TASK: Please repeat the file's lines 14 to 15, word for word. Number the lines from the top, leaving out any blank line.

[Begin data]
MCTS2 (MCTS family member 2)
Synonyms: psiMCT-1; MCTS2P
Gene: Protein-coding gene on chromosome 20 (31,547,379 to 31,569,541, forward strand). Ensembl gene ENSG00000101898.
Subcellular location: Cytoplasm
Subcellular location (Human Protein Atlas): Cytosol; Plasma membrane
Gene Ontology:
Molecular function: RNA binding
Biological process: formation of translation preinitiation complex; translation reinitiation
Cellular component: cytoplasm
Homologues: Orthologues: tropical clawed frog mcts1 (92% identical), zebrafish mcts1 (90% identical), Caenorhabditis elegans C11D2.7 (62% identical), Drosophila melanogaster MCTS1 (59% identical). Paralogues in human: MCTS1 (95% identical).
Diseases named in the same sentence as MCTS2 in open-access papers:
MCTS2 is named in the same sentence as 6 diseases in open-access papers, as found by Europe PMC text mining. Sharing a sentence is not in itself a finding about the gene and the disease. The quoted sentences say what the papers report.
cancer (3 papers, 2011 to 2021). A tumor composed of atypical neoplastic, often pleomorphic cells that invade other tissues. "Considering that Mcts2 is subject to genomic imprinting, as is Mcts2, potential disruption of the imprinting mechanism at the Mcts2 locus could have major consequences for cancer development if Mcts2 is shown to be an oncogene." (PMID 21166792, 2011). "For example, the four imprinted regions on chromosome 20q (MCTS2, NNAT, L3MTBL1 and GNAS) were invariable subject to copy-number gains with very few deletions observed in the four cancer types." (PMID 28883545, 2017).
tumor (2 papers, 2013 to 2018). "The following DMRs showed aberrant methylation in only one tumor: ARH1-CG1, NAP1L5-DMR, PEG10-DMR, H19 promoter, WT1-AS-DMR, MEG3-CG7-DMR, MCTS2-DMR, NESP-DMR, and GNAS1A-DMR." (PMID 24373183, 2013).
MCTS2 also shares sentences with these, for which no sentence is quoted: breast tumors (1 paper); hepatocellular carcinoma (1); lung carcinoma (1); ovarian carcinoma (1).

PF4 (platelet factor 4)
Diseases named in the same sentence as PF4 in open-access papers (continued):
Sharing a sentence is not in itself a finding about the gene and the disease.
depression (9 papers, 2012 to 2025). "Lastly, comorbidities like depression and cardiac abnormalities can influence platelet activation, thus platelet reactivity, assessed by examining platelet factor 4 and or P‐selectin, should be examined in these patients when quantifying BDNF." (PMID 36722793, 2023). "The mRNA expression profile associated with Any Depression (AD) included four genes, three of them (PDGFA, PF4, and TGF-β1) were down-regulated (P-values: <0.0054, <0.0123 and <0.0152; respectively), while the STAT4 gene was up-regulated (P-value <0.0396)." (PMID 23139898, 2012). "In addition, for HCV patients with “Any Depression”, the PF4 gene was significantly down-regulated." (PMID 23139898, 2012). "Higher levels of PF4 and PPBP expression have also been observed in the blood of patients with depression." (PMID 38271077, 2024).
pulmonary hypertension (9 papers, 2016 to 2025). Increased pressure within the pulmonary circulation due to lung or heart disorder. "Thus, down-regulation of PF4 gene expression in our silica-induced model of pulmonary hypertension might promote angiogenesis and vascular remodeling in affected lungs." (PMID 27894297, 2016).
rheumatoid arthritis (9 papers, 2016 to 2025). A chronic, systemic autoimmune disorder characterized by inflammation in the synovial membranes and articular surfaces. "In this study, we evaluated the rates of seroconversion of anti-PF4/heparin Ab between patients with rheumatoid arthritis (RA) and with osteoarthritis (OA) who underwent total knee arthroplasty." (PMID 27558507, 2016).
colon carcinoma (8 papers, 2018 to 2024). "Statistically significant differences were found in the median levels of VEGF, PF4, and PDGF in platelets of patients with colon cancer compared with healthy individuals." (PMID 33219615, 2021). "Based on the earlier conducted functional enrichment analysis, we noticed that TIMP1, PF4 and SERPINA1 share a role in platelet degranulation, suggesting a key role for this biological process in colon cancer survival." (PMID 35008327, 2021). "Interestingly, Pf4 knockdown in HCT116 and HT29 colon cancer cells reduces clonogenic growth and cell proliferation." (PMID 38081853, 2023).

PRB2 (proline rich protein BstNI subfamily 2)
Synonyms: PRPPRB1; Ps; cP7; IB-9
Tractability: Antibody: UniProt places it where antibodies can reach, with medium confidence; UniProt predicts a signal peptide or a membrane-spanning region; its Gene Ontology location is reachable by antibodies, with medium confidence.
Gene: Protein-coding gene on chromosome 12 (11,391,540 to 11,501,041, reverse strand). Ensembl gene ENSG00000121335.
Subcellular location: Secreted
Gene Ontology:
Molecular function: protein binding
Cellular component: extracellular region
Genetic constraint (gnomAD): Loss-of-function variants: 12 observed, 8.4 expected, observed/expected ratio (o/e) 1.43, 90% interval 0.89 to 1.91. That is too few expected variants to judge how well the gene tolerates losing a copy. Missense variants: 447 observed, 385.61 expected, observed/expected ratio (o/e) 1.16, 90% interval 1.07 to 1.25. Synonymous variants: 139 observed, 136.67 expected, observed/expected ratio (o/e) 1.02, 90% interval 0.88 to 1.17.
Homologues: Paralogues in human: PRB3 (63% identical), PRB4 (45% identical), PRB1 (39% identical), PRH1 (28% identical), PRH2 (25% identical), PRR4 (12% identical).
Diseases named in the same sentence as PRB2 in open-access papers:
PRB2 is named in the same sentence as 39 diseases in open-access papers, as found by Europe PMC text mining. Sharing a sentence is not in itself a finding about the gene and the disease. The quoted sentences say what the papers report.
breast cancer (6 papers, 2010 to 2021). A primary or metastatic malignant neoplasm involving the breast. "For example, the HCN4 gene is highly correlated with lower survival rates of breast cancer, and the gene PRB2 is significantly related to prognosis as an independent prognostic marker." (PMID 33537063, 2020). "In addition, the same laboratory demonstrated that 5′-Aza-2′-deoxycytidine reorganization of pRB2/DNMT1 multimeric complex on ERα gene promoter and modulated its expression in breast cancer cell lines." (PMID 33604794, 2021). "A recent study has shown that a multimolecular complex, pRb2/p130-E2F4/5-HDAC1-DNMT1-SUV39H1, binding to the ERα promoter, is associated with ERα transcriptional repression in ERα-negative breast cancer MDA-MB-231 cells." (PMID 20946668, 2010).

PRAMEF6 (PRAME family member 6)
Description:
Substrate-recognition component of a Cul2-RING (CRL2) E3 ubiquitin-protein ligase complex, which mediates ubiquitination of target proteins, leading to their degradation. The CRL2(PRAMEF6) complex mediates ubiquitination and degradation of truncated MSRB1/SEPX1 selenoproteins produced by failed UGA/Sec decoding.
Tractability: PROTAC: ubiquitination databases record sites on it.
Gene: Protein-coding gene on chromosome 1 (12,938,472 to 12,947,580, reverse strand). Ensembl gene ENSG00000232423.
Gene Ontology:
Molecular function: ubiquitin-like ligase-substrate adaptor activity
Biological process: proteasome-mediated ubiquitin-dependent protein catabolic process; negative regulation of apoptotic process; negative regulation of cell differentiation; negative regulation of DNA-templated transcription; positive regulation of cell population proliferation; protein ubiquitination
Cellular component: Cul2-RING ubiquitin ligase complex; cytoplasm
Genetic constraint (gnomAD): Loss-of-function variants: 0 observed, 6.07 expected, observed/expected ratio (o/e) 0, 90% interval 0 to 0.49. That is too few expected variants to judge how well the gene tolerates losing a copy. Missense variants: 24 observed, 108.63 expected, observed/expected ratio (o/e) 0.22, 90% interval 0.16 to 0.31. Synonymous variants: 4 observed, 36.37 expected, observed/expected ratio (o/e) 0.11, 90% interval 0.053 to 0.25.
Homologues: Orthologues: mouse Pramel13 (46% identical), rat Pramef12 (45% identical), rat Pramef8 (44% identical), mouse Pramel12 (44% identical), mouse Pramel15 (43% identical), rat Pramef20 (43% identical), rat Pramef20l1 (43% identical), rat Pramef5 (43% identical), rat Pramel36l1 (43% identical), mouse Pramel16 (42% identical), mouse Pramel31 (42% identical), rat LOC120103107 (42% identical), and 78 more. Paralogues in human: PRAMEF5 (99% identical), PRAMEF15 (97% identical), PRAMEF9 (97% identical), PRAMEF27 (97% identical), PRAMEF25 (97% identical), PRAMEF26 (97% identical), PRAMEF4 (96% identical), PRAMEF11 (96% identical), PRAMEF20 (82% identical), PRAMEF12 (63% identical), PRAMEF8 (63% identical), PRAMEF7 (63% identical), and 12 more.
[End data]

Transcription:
tumor (2 papers, 2013 to 2018). "The following DMRs showed aberrant methylation in only one tumor: ARH1-CG1, NAP1L5-DMR, PEG10-DMR, H19 promoter, WT1-AS-DMR, MEG3-CG7-DMR, MCTS2-DMR, NESP-DMR, and GNAS1A-DMR." (PMID 24373183, 2013).
MCTS2 also shares sentences with these, for which no sentence is quoted: breast tumors (1 paper); hepatocellular carcinoma (1); lung carcinoma (1); ovarian carcinoma (1).